However, as to
the question of the transmission of the robe and bowl, the Venerable
Master surprised everyone, because he willed the twenty-second lineage
of the Linji Sect to a lay disciple named Miaoshou Zhang who lived
faraway in Chengdu. The people had only seen this disciple three times.
When Miaoshou arrived during the mourning period, he followed that last
request and had his head shaved in front of the body of the Master.
From then on he was known as Shi Changzhen.
The first time I heard about
Dharma Master Changzhen was in l990, when he was still a layman. After
he retired from the College of Forestry, he went to live at Manjushri
Temple in Chengdu and was writing for the Buddhist Journal of Sichuan
Province. He was known as Teacher Miaoshou Zhang and was secretary to
Abbot Kuanlin of Manjushri Temple.
My friend told me about Layman
Zhang and said that he had experienced many disasters and difficulties.
He had lost his wife, his daughter had passed away, and his son was
retarded. Instead of being distressed under such circumstances, he was
content and peaceful. At over sixty with no grandchildren to enjoy and
nothing to look forward to in life, he should have been feeling empty
and depressed, but in fact he was at ease and fulfilled.
One night recently, he suddenly
began to vomit blood. He spit up half a cup, and more blood was gushing
out of his throat. He could have asked someone to take him to the
hospital, but he didn’t call out. He thought about how in l965 his
wife, Yuan Juan, when near death had also vomited blood, stopped
breathing, and then died. Wasn’t that just like his present situation?
He thought, “Probably it’s time for me to go. So just go!” Then he got
up, wrote instructions about dispensing his responsibilities, money
(that others had given him to use for printing Sutras, liberating life,
and so forth), and wrote his will: “After I die please ask Dharma
Master Qingding, distinguished Teacher, to perform ceremonies to cross
me over. Please scatter my ashes in Manjushri Temple’s forests.” Then
he bathed, changed his clothes, bowed to the Buddhas, sat in full lotus
facing the West, and there on his bed was single-mindedly reciting the
name of Amitabha Buddha. Who would have thought that after a while the
bleeding stopped. The next day he was completely well. After that
incident his niece complained and asked why he didn’t go to the
hospital. He smiled a little and said, “Can a person hold on to his own
life? If one could hold on to his own life, then what about the Emperor
of Qin and Emperor Wu of Han, both of whom sought immortality? Were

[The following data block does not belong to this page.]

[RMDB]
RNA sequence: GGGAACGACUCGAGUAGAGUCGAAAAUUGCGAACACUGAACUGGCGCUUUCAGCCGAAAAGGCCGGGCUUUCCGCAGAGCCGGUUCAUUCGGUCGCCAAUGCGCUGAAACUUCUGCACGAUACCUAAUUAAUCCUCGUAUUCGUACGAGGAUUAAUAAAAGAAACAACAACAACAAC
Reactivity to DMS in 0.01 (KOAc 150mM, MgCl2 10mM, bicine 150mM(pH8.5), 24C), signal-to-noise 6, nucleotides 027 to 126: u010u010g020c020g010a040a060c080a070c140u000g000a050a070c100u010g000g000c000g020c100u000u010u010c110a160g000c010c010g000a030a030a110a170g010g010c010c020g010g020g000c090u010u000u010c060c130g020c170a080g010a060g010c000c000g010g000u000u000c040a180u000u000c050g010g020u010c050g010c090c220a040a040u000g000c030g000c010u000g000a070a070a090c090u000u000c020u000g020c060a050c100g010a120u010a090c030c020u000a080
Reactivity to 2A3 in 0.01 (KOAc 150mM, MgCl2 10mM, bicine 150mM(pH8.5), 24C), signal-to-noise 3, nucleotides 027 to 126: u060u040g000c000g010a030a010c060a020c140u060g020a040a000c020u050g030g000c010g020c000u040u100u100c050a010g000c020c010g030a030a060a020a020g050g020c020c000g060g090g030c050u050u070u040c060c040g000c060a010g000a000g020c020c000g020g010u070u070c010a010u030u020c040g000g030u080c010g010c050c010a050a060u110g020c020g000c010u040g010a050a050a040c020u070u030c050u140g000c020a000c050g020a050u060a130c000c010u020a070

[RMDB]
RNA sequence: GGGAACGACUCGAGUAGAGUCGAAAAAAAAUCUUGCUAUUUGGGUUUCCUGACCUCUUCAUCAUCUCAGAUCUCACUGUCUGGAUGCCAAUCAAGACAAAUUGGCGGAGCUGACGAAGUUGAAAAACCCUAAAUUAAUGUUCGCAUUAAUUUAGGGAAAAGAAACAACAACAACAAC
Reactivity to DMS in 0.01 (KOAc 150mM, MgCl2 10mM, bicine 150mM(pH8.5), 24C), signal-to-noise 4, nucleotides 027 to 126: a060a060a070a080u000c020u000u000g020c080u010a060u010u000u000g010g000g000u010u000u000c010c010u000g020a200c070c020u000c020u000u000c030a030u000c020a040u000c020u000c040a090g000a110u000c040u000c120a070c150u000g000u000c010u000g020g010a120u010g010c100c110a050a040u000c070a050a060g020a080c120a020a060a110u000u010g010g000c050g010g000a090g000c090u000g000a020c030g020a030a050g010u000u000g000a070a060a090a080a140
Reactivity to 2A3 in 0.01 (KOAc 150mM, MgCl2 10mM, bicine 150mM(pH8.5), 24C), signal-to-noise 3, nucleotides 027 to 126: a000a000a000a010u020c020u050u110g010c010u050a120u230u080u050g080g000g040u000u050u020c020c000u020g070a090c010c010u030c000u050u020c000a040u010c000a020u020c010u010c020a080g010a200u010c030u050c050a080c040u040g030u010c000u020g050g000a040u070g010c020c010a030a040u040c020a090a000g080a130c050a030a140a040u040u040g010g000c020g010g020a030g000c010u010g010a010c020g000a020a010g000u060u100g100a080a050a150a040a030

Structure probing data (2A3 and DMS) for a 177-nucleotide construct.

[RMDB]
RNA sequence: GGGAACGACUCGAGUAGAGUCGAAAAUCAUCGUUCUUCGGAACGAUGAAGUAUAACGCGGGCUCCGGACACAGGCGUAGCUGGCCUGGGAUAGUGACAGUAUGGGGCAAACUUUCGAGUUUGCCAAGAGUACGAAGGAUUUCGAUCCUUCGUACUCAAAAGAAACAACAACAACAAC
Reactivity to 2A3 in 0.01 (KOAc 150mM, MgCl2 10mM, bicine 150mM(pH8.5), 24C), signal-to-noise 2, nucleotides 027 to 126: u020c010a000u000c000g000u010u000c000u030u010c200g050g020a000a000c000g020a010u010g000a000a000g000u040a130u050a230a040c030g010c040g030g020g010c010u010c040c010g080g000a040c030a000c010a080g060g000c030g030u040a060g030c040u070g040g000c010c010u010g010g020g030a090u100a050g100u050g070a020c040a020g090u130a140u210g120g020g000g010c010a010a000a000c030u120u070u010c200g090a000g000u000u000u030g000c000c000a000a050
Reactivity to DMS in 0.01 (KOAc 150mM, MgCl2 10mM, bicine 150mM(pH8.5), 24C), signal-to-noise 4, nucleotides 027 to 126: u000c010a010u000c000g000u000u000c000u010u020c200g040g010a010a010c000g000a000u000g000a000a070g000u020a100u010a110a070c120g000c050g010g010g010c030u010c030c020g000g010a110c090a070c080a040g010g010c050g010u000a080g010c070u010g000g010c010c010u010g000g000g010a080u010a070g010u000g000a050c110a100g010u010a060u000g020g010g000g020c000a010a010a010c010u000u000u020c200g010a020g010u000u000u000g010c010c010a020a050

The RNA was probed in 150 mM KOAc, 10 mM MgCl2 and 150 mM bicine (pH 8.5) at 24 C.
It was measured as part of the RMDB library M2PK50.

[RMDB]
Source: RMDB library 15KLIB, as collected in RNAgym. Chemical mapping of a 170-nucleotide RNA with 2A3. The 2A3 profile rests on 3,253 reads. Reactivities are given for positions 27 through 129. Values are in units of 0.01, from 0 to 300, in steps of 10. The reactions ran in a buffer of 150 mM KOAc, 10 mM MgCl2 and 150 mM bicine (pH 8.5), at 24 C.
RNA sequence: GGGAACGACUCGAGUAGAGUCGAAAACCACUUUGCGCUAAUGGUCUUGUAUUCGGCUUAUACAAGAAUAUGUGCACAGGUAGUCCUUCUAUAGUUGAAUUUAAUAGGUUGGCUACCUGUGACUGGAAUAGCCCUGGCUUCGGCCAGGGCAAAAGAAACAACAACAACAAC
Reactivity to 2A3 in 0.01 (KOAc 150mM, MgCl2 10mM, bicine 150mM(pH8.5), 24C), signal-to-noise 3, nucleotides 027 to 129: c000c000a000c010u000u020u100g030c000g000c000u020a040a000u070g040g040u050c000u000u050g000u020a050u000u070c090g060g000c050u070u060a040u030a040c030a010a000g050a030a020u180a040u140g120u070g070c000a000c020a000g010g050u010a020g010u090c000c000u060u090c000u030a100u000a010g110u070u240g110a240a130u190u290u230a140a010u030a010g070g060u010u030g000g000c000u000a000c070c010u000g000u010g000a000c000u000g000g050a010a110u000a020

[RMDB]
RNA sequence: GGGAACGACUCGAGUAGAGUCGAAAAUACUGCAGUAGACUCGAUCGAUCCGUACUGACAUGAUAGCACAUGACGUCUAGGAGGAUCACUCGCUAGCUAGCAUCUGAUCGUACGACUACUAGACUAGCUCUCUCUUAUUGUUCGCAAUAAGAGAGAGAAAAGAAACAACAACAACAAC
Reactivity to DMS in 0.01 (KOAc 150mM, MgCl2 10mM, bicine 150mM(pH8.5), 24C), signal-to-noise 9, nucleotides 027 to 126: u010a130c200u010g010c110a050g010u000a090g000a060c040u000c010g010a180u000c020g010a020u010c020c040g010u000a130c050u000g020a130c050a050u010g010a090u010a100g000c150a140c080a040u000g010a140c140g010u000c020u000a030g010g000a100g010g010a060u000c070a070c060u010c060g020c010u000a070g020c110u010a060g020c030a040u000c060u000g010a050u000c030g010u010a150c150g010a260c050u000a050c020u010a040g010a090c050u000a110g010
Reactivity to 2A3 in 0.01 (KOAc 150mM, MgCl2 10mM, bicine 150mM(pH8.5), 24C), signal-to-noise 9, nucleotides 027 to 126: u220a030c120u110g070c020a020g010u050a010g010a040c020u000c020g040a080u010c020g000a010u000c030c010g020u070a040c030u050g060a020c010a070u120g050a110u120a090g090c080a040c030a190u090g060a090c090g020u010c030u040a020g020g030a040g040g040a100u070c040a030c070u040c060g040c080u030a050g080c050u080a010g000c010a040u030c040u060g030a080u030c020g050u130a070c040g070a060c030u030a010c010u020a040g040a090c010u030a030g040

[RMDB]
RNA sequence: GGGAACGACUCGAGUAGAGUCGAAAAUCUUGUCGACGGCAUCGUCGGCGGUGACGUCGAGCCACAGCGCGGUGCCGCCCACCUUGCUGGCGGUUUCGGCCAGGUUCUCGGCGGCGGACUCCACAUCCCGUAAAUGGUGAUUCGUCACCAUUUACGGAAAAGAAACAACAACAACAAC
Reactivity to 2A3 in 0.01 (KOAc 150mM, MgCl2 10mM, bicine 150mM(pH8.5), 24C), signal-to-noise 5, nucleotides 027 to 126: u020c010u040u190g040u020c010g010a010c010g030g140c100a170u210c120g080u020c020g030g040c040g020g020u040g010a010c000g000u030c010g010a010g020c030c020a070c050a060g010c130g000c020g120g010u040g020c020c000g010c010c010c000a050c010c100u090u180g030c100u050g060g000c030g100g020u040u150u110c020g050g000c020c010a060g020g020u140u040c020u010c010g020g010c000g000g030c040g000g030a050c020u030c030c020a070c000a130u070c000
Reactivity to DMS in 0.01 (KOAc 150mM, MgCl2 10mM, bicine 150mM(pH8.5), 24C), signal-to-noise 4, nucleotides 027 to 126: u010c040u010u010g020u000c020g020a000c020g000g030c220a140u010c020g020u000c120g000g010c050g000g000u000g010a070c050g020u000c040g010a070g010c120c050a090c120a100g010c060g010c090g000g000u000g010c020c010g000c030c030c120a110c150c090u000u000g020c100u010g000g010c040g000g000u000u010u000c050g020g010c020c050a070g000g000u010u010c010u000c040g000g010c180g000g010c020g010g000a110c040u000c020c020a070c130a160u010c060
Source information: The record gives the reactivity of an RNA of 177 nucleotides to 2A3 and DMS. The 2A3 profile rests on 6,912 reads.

they able to hold on to life?”
During the ten years of turmoil,
he was a doctor at the College of Forestry and was condemned as a
“counter-revolutionary", a “bad element,” and was kept in a cow shed.
At that time, at the college, two gangs had a shoot-out and as a result
some members of each gang died. The job of the burying the
open-mouthed, broken-toothed, filthy, blood-smeared corpses fell on the
shoulders of the “bad elements.” The day was hot and the corpses stank.
Those assigned to bury the corpses could neither eat nor sleep; they
were in great misery. But Layman Zhang willingly did this tough task.
As he buried the corpses he recited the “Rebirth Mantra” to cross over
lost souls who died untimely deaths. He was not afraid at all, and he
even helped his companions finish their job. Thus he tied up good
affinities with the living and the dead. He was calm and filled with
joy for the Dharma. The other people in the cow shed could neither eat
nor sleep, and their complexions were pale and haggard. Only he could
eat and sleep as usual; he was calm and at ease.
Because of this, one day the
keeper of the political activists (the person who was in charge of the
“bad elements”) suddenly called Layman Zhang to come forth and said,
“Mr. Zhang, why is your brow so different from those of the others? How
come it’s shining?” Layman Zhang thought up some nonsense to answer.
Later he said to a friend of mine:
To tell the truth, at that time
I didn’t feel resentful or angry. After
the Gang of Four fell from power, they considered that I had been
unjustly accused and overturned my case. Actually, theirs was a worldly
view. You should know that from the perspective of the law of cause and
effect, which prevails in the three periods of time, there is never a
time when someone is “framed by mistake.” The misfortune I met with in
this life comes from the karma I created in the past. I ought to repay
enmity with virtue and thereby eradicate my karma. Those who act in
unprincipled ways are lost and pitiful; we should be compassionate and
pity them. During that time my mind was calm and unburdened. Whenever I
had free time I silently recited the Buddha’s name, and so I ate and
slept well. I really didn’t have any idea if my brow was “shining” or
He was smiling as he said that.
To be continued